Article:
It was clear that Pakistan’s motive was to internationalise the issue and garner Western power’s support

by Dr. Manjari Singh 

The Kargil conflict of 1999, fought between the two newly empowered nuclear states, is one of its kinds! It became the first such battle after the 1969 Ussuri River clashes between the then Soviet Union and China. In the summer of 1999, soldiers from the Pakistan’s Northern Light Infantry (NLI) intruded the Indian side of the line of Control (LoC) in the Kargil district of Jammu & Kashmir. By doing so Pakistan breached the provisions of the 1972 Shimla Agreement and violated the sanctity of the LoC. Not only this, in February 1999, both the nations had signed the Lahore Declaration for peace and cooperation. Disrespecting these, Pakistan sent its NLI troops to encroach Indian Territory. Disguised as “indigenous Kashmiri freedom fighters” the NLI troops along with Mujahideen, transgressed the LoC in large numbers in Mashkoh valley, Dras, Kaksar and Batalik sub-sectors to establish their posts. 

It was clear that Pakistan’s motive was to internationalise the issue and garner Western power’s support. However, India was not going to give in to the international pressure. This necessitated and called for India’s tactical response in order to wrest back its posts which required massive mobilisation of the Indian army to Kargil. On 26 July 1999, India’s Operation Vijay was a success story: a political, diplomatic and military victory. 

As July 2019 marks 20 years of Kargil Vijay, Centre for Land Warfare Studies (CLAWS), an Army Think Tank in the Capital is publishing a book titled Surprise, Strategy and ‘Vijay’: 20 Years of Kargil and Beyond commemorating the valour of the heroes who fought gallantly and the tactics and strategies involved in the Kargil War of 1999. 

The edited book seeks to look into the minute detailing of what actually happened on and off the field, the shortcomings, the challenges faced, and the indomitable courage through which the conflict was won by the Indian army. Contributed by many who fought in the war including the then Chief of Army Staff (COAS), Lt Gen VP Malik, General NC Vij (the then DGMO), Lt Gen Mohinder Puri, Colonel BM Cariappa and others from various regiments in operations in Kargil, the book provides an insight into carrying out Operation Vijay which resulted in India’s Vijay in the war. 

One may recall the newspapers from May-July 1999 being flooded with anecdotes on the soldier’s acclimatisation to the extreme climatic conditions, the response of the general masses in the form of raising funds to provide the soldiers with basic amenities, prioritising carrying of more weaponry and the paraphernalia by the soldiers over basic amenities and many more.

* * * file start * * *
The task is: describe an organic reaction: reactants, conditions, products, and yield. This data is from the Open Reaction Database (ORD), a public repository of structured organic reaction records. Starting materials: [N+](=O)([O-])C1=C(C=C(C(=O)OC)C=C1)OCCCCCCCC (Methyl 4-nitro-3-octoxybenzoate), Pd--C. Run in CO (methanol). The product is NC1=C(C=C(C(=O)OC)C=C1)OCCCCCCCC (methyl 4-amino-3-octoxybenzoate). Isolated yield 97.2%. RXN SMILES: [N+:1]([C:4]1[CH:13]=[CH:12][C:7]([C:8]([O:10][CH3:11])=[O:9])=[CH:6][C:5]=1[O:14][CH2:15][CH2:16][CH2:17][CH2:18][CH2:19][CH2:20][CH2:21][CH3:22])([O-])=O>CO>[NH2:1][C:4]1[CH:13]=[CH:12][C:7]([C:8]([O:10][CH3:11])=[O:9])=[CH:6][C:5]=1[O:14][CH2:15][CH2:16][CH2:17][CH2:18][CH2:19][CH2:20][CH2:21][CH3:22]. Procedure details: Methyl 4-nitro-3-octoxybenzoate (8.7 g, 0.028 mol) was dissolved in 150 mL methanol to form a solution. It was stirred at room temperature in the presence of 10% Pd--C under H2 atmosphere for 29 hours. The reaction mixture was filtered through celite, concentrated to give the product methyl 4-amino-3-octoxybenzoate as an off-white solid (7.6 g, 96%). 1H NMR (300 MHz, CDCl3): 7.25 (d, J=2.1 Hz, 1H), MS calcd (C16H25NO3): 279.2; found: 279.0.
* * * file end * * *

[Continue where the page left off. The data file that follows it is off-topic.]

CLAWS does not claim Surprise, Strategy and ‘Vijay’ to be the first book on the subject. Apart from highlighting the observations, anecdotes, commemorations, tactics and strategies involved in the Kargil conflict, the book has following unique selling points (USP’s) which will of interest to the readers: first, it is not one person’s account but an amalgamation of various viewpoints on the subject; two, the Kargil Review Committee (KRC) report which was set up in 1999 is critically examined. The follow up on the recommendations in the KRC report is stated along with a few of the recommendations which have not been incorporated yet even after two decades of the conflict. Three, even though much has been televised through news and movies on Kargil, the book provides the first hand information from the Armed Forces. Four, the language of the book is such that it will not only be a valued possession for the researchers in the field but will be equally cherished by the masses who are interested to delve a little more into the 1999 war that the Indian soldiers fought to protect India’s borders. Five, the recommendations mentioned might be of interest to the policy makers. Last and the most important contribution of the book is that in the emerging world order armed with revolutionary changes in technology and changing character of conflicts;Surprise, Strategy and ‘Vijay’ restates the fundamental focus of the Indian Armed forces: to be prepared to face the envisaged threats and challenges of the future. 

All in all, the book comes at a time when India needs to “look back [not only] in anger” (Look Back in Anger of 1956 is a realist play written by John Osborne) but responsibly, that is, without any jingoism. This is when the upcoming challenges can be addressed in the correct manner. As brought out beautifully in the book, “Till the time we do not understand the variance between tactics and strategy, we as a nation would keep celebrating our victories in battles but may not win a war”. Surprise, Strategy and ‘Vijay’: 20 Years of Kargil and Beyond is set to be released this month. CLAWS also initiates to organise a national level seminar on Kargil on 13 July 2019. 

Dr. Manjari Singh is an Associate Fellow at Centre for Kand Warfare Studies (CLAWS), New Delhi